If Harold Arlen built a reputation for chronicling love on the rocks, Cole Porter gained lasting fame and the adulation of a grateful culture for his celebrations of successful romance. Oh, the man worked the cloudier side of the street, with “Ev’ry Time We Say Goodbye,” for instance, though if you’re in a position to say goodbye repeatedly the two of you must be doing something right. “Love for Sale” is no walk in the clouds and Porter built “Miss Otis Regrets” around a murder by a jilted lover.
Still, we venerate him more for asking us to use our mentality, for taking us on trips to the moon and for sharing the timeless advice to declaim a few lines from Othella. You could conduct a very long love affair, even a marriage, just quoting from him, and it would be years before you had to repeat yourself, which is more than must of us can say about our own relationships. That said, be careful about when you shout out, “You’re Ovaltine!”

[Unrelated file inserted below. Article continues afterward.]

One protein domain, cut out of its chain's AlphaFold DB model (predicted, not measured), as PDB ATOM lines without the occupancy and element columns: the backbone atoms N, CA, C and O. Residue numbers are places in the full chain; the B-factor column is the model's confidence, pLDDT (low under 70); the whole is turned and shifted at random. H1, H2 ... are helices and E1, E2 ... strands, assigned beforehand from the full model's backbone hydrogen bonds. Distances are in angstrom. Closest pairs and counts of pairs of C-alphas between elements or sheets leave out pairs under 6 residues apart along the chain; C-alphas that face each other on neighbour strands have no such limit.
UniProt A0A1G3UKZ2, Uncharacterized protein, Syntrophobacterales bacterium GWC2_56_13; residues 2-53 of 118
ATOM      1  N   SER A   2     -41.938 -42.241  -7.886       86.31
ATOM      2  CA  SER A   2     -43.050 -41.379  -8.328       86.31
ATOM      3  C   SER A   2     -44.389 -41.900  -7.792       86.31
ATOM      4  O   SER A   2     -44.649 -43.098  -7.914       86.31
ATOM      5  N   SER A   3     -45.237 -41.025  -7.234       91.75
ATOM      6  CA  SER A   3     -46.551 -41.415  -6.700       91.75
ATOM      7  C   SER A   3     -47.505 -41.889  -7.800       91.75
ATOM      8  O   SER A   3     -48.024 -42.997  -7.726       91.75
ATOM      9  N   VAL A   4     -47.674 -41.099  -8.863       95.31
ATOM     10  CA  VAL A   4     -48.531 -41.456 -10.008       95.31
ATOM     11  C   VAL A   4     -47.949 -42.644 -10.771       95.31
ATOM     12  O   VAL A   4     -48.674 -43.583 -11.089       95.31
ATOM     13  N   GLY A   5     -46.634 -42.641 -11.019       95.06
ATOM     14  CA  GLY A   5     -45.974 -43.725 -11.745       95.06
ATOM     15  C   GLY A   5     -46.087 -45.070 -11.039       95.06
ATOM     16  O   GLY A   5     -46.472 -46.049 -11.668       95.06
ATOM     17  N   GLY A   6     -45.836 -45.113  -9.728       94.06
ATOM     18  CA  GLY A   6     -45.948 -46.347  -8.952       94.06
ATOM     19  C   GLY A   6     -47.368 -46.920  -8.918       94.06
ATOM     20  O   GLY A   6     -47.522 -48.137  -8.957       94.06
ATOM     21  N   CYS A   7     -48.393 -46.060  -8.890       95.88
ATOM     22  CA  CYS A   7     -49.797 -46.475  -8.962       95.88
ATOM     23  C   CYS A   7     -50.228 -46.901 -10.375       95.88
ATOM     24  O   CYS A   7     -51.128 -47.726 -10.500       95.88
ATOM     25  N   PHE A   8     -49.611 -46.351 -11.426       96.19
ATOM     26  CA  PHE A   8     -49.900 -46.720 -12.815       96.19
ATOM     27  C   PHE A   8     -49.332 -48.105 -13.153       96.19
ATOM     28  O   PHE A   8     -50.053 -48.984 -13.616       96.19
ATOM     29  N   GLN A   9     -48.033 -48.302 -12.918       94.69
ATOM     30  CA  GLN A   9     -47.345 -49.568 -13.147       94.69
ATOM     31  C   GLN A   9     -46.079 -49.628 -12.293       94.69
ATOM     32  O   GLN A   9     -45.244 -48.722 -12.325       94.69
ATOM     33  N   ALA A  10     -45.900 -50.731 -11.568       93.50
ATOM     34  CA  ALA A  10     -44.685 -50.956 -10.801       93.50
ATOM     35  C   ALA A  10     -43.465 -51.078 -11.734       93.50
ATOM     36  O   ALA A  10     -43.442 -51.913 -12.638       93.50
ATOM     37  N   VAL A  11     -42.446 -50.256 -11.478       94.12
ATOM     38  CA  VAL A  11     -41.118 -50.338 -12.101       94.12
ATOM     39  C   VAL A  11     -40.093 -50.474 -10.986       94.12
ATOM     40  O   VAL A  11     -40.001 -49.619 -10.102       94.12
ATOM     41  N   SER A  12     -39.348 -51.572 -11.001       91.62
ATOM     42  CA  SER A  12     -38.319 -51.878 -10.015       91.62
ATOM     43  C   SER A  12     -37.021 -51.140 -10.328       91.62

In the new UIP book A Cole Porter Companion, a parade of performers and scholars offers essays on little-known aspects of the master tunesmith’s life and art. Here are Porter’s days as a Yale wunderkind and his nights as the exemplar of louche living; the triumph of Kiss Me Kate and shocking failure of You Never Know; and his spinning rhythmic genius and a turkey dinner into “You’re the Top” while cultural and economic forces take “Ev’ry Time We Say Goodbye” in unforeseen directions. Other entries explore notes on ongoing Porter scholarship and delve into his formative works, performing career, and long-overlooked contributions to media as varied as film and ballet. Prepared with the cooperation of the Porter archives, A Cole Porter Companion is an invaluable guide for the fans and scholars of this beloved American genius.